Americans of all stripes bemoan political polarization. For people who claim to derive their political values from their religious traditions, polarization raises vexing questions. More than perhaps any other group, faithful Catholics struggle to reconcile their church’s teachings with the platforms of the two major parties.
Last week at the University of Notre Dame, an ideologically diverse group of Catholic leaders gathered to discuss how political polarization affects Catholic life in the United States. Under the theme “Naming the Wounds, Beginning to Heal,” the conference sought to change the tone of political engagement by priests, lay people, and the hierarchy.
What distinguished the Notre Dame conference is the fact that it went beyond hand-wringing and actually engaged the reality of polarization. For better or worse, we have two parties that are now ideologically distinct across a range of issues. Partisanship is, for many, a foundational social identity. Party loyalty is strong, usually fixed by early adulthood, and quite stable across the life span.
Conservative evangelicals can be faithful Republicans because their churches affirm the GOP’s social conservatism and sexual traditionalism but they speak only timidly on matters of economics, deferring to and accepting (if not outright sanctifying) market forces. Mainline Protestant denominations’ political teachings align neatly with the Democratic Party’s platform. This includes robust support for abortion rights and, increasingly, same-sex marriage.
Moderate evangelicals, black Protestants, and Eastern Orthodox traditions cut across the two major parties. But since the Catholic Church spans the breadth and depth of America’s political landscape, it is important for Catholics to model Christian political engagement in a context of partisan and ideological polarization.
Robert McElroy, the newly installed Catholic bishop of San Diego, gave a brilliant speech last year about the moral dilemmas of partisanship. While acknowledging the parties’ role in nurturing mass participation in politics, he cautioned against the ways both parties can be hostile to human dignity and the common good.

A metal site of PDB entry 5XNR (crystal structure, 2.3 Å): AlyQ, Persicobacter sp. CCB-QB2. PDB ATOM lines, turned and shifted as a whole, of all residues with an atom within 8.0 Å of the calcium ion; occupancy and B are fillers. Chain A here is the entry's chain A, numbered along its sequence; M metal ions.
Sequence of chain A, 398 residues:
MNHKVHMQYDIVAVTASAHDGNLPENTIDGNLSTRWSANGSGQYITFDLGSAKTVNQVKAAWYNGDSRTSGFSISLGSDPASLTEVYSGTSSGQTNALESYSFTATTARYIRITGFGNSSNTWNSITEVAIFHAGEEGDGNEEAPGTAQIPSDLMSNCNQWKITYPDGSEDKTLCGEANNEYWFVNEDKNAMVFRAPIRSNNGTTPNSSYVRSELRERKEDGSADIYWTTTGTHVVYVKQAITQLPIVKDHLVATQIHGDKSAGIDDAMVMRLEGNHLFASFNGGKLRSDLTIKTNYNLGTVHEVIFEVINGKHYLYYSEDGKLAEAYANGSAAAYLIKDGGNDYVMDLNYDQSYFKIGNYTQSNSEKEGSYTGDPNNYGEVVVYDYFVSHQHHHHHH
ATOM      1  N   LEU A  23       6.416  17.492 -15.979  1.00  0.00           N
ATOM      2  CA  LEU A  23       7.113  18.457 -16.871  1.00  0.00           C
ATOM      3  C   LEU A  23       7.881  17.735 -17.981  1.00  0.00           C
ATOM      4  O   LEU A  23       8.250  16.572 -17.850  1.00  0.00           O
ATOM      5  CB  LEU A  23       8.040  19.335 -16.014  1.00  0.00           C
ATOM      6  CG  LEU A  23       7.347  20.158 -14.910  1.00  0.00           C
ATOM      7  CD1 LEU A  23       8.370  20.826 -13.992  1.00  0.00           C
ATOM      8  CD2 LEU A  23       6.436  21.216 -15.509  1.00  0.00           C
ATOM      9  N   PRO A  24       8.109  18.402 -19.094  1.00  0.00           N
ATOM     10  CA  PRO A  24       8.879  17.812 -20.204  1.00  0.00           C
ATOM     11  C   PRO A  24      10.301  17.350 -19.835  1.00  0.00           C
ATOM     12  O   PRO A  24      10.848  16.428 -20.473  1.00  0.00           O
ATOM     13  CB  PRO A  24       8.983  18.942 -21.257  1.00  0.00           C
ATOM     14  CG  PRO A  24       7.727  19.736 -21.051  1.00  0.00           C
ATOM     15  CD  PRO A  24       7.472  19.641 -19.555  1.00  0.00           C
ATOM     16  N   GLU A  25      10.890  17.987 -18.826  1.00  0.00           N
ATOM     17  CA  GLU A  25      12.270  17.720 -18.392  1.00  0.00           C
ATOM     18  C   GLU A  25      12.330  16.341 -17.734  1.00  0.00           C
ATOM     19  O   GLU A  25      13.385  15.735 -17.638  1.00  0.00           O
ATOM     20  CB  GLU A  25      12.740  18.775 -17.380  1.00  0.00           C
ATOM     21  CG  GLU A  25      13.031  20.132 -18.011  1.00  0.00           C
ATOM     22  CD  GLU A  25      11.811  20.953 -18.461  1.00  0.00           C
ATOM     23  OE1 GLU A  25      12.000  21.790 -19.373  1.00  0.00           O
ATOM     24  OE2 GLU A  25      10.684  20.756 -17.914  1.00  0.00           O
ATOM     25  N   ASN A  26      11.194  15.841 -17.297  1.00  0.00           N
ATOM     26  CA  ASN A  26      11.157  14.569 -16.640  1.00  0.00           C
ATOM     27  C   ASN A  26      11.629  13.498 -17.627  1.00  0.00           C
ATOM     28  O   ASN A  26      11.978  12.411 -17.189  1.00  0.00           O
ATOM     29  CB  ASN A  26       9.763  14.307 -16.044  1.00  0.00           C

For the Christian citizen, parties pose a paradox. It is a good thing that we have ideologically distinct parties that will, when in power, pursue different policy goals. But when partisans — whether elected officials or ordinary voters — abandon their religious principles in order to fall in line with their party, Christian political engagement ceases to exist.
Nothing serves the interests of political parties more than interest groups that use religious rhetoric to promote secular ideologies and add, “Thus saith the Lord.” And Washington is full of them.
American Catholics see how partisan polarization has strained their church and their consciences. Yet unlike religious ideologues of the right and left, they are uneasy with this new development. Neither party offers a platform that stands in solidarity with unborn children, the poor and hungry, undocumented immigrant families, the environment, and people without access to medical care.
It is naive to wish a Catholic-friendly Christian Democrat party will emerge in the U.S., or even that today’s ideologues would support it. Some Catholics resist partisanship, preferring instead to support specific policies that align with Catholic values. To its credit, the U.S. Conference of Catholic Bishops has generally followed this path. Bishops do a pastoral disservice when they appear to favor one party over the other.
But most Catholics will continue to identify as Republicans or Democrats. Catholics should fight for space in both parties for the whole of Catholic social teaching.
I am increasingly convinced that, compared with secular ideologies and other churches’ political pronouncements, Catholic social teaching offers the most comprehensively and authentically “Christian” ethic, and the one that is most oriented to human dignity and the common good.
Whenever ecumenical and interfaith consensus exists on political questions, the Catholic Church stands at its center. Catholic social teaching is a gift not just for the church, but for all of society. By comparison, other sects’ political thinking is thin and underdeveloped. Many non-Catholics admire the church’s “consistent ethic of life.” And even when they do not agree, they concede the impressive philosophical and theological rigor of Catholic political thought.
Polarization challenges Catholics more acutely than it challenges many other religious adherents. They should seek ways to promote fuller expressions of their church’s humane teachings in both parties. In elevating principles above party loyalty, they can witness to their faith and model authentically Christian political engagement.
Jacob Lupfer is a contributing editor at Religion News Service and a doctoral candidate in political science at Georgetown University. Via RNS.